Suppose you have an iterable items containing items that should be put in a queue q. Of course you can do it like this:

for i in items:

But it feels unnecessary to write this in two lines - is that supposed to be pythonic? Is there no way to do something more readable - i.e. like this

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    The asterisk syntax is by some considered to be magic. The for-loop makes it clear to most people what is going on. – Stefan van den Akker Aug 13 '15 at 12:07

Using the built-in map function :

map(q.put, items)

It will apply q.put to all your items in your list. Useful one-liner.

For Python 3, you can use it as following :

list(map(q.put, items))

Or also :

from collections import deque
deque(map(q.put, items))

But at this point, the for loop is quite more readable.

  • While I like that better a little bit, I don't think its really nice - it would be nicer in haskell, but thats just my taste. but the main problem is: this only works for python 2.x – IARI Aug 13 '15 at 11:48
  • @IARI, you could also do [q.put(i) for i in items]. But as I indicated in my answer, I would just use the code you have in your question. – Cyphase Aug 13 '15 at 11:50
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    Edited for python 3 support. – FunkySayu Aug 13 '15 at 11:53
  • Thanks - if find myself doing that a lot (composing list with map). But i think it's rather noisy and this defeats the purpose of readability a bit. Same with the list comprehension - I don't think its really readable. Both options seem to be a bit of an abuse. – IARI Aug 13 '15 at 11:56
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    Comprehensions and map are intended for when you want the result, not as a way to have one-liner for loops; besides, in this case, you could just do for i in items: q.put(i). – Cyphase Aug 13 '15 at 12:00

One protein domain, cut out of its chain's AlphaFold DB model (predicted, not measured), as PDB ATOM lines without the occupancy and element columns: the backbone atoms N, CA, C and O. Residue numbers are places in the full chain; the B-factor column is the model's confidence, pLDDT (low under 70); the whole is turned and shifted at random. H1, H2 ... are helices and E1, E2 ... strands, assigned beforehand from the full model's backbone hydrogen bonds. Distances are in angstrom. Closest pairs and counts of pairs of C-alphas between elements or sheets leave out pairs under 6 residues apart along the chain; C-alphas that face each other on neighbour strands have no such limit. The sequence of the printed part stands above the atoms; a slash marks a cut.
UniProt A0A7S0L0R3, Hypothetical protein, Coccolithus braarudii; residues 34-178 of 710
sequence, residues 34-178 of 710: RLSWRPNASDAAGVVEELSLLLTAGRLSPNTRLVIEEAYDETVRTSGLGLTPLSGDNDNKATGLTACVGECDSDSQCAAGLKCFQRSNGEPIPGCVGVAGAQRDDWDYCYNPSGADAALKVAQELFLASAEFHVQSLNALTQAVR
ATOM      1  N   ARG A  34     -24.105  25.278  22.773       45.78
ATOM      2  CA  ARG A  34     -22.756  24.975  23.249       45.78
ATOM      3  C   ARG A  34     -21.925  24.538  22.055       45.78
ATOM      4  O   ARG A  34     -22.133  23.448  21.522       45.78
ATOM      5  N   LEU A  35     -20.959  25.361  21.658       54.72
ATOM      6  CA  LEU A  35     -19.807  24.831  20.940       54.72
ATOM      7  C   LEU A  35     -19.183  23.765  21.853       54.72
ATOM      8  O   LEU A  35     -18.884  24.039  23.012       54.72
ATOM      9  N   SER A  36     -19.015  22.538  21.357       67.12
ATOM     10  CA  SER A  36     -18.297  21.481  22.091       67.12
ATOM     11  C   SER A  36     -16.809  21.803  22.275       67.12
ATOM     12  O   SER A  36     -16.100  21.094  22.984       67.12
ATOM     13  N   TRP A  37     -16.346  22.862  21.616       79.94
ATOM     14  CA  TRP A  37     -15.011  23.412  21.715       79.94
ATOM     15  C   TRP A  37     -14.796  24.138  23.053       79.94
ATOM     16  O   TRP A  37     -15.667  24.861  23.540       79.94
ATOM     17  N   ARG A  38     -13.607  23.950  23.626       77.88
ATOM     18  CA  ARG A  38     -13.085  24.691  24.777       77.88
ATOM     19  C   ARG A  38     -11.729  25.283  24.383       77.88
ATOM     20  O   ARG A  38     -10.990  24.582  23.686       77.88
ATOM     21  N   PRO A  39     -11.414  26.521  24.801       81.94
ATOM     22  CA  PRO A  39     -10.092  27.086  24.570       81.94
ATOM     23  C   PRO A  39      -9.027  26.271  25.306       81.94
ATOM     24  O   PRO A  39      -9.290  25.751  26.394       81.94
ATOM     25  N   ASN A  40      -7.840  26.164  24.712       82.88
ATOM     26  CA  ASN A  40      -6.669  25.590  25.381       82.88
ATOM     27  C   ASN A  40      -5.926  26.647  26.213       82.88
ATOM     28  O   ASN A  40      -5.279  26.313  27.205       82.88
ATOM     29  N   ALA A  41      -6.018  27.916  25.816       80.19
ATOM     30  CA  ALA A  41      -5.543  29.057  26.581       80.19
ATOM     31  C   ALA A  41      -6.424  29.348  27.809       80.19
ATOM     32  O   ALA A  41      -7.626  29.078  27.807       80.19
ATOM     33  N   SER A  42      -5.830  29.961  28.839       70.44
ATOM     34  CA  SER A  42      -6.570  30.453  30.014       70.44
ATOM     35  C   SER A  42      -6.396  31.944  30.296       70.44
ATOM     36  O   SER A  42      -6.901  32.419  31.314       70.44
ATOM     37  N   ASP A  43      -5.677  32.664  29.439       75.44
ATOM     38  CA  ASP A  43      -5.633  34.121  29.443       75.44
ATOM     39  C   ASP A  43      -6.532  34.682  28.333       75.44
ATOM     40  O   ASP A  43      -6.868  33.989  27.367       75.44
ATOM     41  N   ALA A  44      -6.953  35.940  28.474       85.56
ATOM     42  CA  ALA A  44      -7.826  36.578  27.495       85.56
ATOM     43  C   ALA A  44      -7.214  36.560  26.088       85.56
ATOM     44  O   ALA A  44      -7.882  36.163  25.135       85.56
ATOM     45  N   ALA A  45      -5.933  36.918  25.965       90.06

Should be simple and Pythonic Enough

If you want it at the front of the queue


Python Docs:


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    Queue class doesn't have extend method – shookees Aug 13 '17 at 13:35

What's unreadable about that?

for i in items:

Readability is not the same as "short", and a one-liner is not necessarily more readable; quite often it's the opposite.

If you want to have a q.put(*items)-like API, consider making a short helper function, or subclassing Queue.

  • while you're absolutely right that short is not the same as readable, I would think if one does know python a bit q.put(*items) would be more readable, wouldn't you agree? in the end shorter is always more readable, if what the abbreviation does is clear to the literate reader. – IARI Aug 13 '15 at 11:50
  • @IARI, there's nothing wrong with that necessarily, though in the case of Queue.put, it wouldn't always make sense to be able to put more than one item at a time, due to blocking and timeouts. But if you wanted to write a helper function to do it for you (e.g. put_items(q, *items); or in a subclass of Queue, q.put_items(*items)), I wouldn't have any objections to that. You could even call it put, as you said. Notice that I did mention both options in my answer :). – Cyphase Aug 13 '15 at 11:54
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    I guess I was partially responding to your question, and partially to FunkySayu's suggestion of map(q.put, items). – Cyphase Aug 13 '15 at 11:57
  • right, I think the blocking is a better answer. I still feel a bit patronized as in "We're not letting you put iterables in queues because you might forget about blocking" ... But probably that is the main reason why the standart api doesn't have any way to do it, right? – IARI Aug 13 '15 at 12:01
  • @IARI, I don't know if that's why, but it's a good reason, especially when it's extremely trivial to do it yourself if you need to, as opposed to making the API even a little bit harder to use (or easier to misuse, as the case may be). – Cyphase Aug 13 '15 at 12:03

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